Dominique Deruddere’s Everybody’s Famous! (Iedereen Beroemd! in his native Flemish) is a rather charming little movie, though without enough of a sense of detachment from the dream of pop music fame which it otherwise makes fun of. Some will say it is condescending, but I don’t think it condescending enough, at least in this sense. Nothing is easier in the world than poking fun at the eagerness of our contemporaries to become famous, but, like Hollywood “satire,” Mr. Deruddere’s proves quite as star-struck as the simple folk whom it purports to satirize. We get the idea, actually, that the kind of fame they lust after is almost unproblematic, and its presentation of the extraordinary lengths to which they will go to get it is just a case of observing that people are funny.
There is also a sort of continental, left-wing style of politics lurking just beneath the surface of this movie. It holds that bosses typically “exploit” their workers and that, indeed, working in a factory is “hell”—so that anything which provides a man escape from that hell must be OK. “We have the right to take revenge,” says Jean (Josse De Pauw) to his friend Willy (Werner De Smedt), referring to their recent lay-off from a bottling factory. “The bastards threw us out overnight.” The opportunity for revenge—not against the bottlers but against the system in general—comes unexpectedly as Debbie (Thekla Reuten), an attractive young Euro-pop idol to the ever inscrutable Belgians, comes bicycling down the highway alone just as Jean’s old banger breaks down. As Debbie’s real enthusiasm is not music (as we might have guessed anyway from the junk that she sings) but car engines, she stops to help and Jean kidnaps her.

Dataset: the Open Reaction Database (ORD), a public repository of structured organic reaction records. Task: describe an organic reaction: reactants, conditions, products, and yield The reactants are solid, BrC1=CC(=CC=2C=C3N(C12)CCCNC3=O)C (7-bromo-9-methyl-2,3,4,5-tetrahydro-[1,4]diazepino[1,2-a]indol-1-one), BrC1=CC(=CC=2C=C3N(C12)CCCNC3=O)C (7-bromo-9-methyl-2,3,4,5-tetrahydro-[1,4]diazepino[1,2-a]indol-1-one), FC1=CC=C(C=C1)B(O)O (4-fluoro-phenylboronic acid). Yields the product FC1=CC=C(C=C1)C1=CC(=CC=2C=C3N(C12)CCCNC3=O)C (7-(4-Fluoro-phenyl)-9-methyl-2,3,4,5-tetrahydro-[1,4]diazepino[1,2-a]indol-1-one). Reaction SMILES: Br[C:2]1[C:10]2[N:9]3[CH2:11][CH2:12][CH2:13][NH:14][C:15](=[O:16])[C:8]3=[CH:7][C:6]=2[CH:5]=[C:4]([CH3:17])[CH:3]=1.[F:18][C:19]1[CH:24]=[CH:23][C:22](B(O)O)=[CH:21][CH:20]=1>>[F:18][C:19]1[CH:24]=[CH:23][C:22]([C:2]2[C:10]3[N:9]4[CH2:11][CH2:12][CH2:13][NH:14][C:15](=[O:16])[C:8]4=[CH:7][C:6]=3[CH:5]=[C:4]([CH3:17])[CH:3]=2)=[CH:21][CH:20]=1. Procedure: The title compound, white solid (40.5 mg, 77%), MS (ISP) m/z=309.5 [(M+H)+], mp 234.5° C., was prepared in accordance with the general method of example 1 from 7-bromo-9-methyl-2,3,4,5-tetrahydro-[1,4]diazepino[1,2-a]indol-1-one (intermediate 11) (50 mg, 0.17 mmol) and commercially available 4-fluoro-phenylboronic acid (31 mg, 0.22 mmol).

To an American audience, there must be some considerable potential for interest in this material—the image of a pop-star as a lone cyclist on a flat and empty Belgian road, untrammeled by handlers or hangers-on. Maybe, after all, fame is not exactly what Jean—and we—suppose. But Deruddere can’t think of anything to do with it but recycle the highly dubious moral of Notting Hill, which is that celebrities, especially female ones, are really just sweet and lovable girls-next-door who long for normal relationships with regular guys. Nor is it exactly big news that the pop music industry can almost effortlessly repackage even Jean’s unattractive and spectacularly untalented daughter, Marva (Eva van der Gucht), as the next new sensation when such a feat becomes Jean’s ransom demand.
There is a certain charm struggling to break through the carapace of all this sentimentalism and faux cynicism, and Josse De Pauw is a wonderful actor who can make us believe in Jean’s peculiar sort of desperation as few others could. Miss Van der Gucht is also superb in making Marva unattractive, both morally and physically, without making her unsympathetic. The script, also by Mr. Deruddere gives both a fair bit of comic leeway to draw us in. But in the end the meretricious world of pop-stardom, particularly as we are led to believe it exists in Belgium, is just too disgustingly tawdry for us to regard with any patience people who treat it—as everybody in this movie does—as the summit of worldly ambition. Even Debbie, who is obviously intended by nature to be a mechanic and not a chanteuse, is regarded as little more than a joke for giving up being the latter for the former.
But those who share this movie’s dubious values will probably find it entertaining.